I always think it is easier to demonstrate grooming than it is to describe it but here goes. The object of the exercise is to comb every hair on your dogs body and I mean every hair, layer by layer from the skin to the ends of the coat, by parting the hair with the left hand and putting the comb, held in the right hand, to the skin and combing the hair out to the ends of the coat.
The left hand is placed firmly on the hair above the area which you are grooming so the skin is not pulled. You gradually work through each section as detailed above, combing every section of hair so that if the comb were pulled through the coat it would slide freely without tugging or catching.
So many people do not comb to the skin and have an ungroomed layer, if you do this your dog will never look good. Also if your dog starts to drop coat, please don’t think you can get away with showing him without grooming to hold his coat, he will also never look good.
To detail some of the difficult areas we will start with the face and with a very fine comb, comb the muzzle and up through the forehead and between the eyes and the skull. Comb the hair behind the ears and inside the ears and the short coat that is the outline of the ear. Comb the short hair framing the face before it goes into length.
Under the chin and mouth is an area often neglected and if your dog will lie on his back and drop his head back you will be able to comb it easily. If not, get your dog to sit and with the back of your left hand hold his head up with nose pointing to the sky and you will be able to comb it easily. Leg featherings are combed in the direction they grow, in layers and don’t forget the elbows. Leg hair is combed with a fine comb.
Don’t neglect the tummy and again a dog that will lie on its back allows you to comb the inside of the thighs but don’t pull this area as it is very sensitive and be mindful of the private parts of both sexes. While they are still on their back, work your way up the chest and under the arms. Hock featherings are so often neglected and a fine comb is used.
When you do the legs remember they have an inside as well as an outside. Trousers need a bit of care and I stand behind my dog at the tail end and with the dog lying on its side I push all the hair away from me towards the dogs head and start combing the very bottom layer and working through each layer until the trousers are back where they belong.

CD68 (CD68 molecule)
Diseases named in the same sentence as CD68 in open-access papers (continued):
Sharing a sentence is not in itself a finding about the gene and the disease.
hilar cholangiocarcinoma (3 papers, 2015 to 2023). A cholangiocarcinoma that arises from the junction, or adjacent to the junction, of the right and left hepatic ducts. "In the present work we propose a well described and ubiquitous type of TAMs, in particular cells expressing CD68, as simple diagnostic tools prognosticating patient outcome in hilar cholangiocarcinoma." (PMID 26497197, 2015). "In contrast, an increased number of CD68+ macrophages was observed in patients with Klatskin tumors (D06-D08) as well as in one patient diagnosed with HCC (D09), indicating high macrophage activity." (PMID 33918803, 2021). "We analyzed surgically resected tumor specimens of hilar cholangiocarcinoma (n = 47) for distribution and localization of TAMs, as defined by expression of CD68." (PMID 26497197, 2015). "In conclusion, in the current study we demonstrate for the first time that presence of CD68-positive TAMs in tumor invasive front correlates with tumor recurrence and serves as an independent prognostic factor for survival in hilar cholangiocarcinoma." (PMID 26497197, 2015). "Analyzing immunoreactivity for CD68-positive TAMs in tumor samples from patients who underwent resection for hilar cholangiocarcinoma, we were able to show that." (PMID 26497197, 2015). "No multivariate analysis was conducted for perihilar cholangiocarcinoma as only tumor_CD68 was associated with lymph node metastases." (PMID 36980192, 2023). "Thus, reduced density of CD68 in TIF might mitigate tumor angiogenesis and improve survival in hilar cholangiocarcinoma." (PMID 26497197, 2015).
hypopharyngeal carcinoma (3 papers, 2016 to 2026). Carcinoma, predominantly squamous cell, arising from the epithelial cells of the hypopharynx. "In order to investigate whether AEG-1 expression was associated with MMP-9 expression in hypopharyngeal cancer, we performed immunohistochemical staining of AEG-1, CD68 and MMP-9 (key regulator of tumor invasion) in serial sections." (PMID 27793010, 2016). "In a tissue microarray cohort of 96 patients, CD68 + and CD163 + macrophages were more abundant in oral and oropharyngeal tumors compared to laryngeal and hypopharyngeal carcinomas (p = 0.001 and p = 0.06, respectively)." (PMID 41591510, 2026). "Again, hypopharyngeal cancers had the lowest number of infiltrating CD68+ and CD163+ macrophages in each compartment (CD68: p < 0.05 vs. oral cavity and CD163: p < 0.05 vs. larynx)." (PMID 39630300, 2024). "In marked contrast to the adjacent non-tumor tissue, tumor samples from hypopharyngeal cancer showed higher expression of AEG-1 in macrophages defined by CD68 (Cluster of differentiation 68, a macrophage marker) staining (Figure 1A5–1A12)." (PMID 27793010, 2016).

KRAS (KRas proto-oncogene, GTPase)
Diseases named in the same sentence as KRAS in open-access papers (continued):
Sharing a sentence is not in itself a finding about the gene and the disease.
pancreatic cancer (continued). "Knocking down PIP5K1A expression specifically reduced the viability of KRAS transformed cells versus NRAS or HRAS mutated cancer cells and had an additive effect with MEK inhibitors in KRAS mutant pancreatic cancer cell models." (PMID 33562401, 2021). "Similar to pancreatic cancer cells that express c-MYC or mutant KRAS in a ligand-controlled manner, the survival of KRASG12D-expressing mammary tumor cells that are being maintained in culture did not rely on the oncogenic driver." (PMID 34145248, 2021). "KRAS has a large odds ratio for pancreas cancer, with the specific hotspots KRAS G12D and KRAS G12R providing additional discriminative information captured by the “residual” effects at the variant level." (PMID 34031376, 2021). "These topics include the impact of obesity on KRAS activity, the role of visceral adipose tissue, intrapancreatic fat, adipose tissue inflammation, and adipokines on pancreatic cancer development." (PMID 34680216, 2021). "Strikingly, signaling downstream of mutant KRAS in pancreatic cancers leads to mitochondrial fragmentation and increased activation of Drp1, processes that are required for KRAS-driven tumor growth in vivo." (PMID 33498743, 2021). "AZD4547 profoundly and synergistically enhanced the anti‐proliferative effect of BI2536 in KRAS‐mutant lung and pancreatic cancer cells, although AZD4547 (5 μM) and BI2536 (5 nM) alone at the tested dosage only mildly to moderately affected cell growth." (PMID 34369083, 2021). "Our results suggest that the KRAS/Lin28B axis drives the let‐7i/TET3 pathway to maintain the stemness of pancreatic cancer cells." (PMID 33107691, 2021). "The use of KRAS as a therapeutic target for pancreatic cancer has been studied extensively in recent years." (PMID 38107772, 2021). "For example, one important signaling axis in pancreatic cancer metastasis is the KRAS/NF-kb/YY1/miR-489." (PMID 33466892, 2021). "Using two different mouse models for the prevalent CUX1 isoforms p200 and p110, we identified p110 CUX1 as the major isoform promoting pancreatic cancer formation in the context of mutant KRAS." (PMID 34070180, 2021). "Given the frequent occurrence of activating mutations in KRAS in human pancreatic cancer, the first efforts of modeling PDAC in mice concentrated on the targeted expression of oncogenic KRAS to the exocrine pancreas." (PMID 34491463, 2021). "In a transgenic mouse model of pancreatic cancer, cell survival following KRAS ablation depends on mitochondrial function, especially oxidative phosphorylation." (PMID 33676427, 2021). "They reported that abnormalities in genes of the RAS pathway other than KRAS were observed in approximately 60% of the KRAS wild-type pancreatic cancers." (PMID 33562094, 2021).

Don’t forget the short hair just under the base of tail, another sign of a less than perfectly groomed Samoyed. Now to the tail.
Most Sams hate their tails been groomed and I find it easier to take the tip of the tail between my fingers and form a small pom pom at the end and with the brush work through that hair. I then slide my hand down the tail by another inch and make a bigger pom pom and including the groomed hair proceed to brush the hair away again towards the tip of the tail. I work my way down to the base of the tail, section by section, until you are holding this glorious plumed tail. Give it more brushing from base to tip then take the tip of tail in your fingers and give the tail a shake and every hair will fall into place.
Don’t forget the fine hair between the toes and between the pads and when you are satisfied every hair is groomed and this can take two or three groomings and I can’t emphasize this enough then brush and brush and brush from under the tail to head, along the sides and up the chest to the head and then blow gently on your dog and tell him to shake (teach this little trick) and every piece of hair will fall into place presenting a beautiful picture.
Check your dogs eyes for matter and wipe clean and wipe any dribble away from his lips, a little bit of Vaseline on his nose to be a perfectionist and away you go.
Good grooming and remember your dog will only look as good as the effort you put in.
New Zealand Kennel Club Supplement May 2006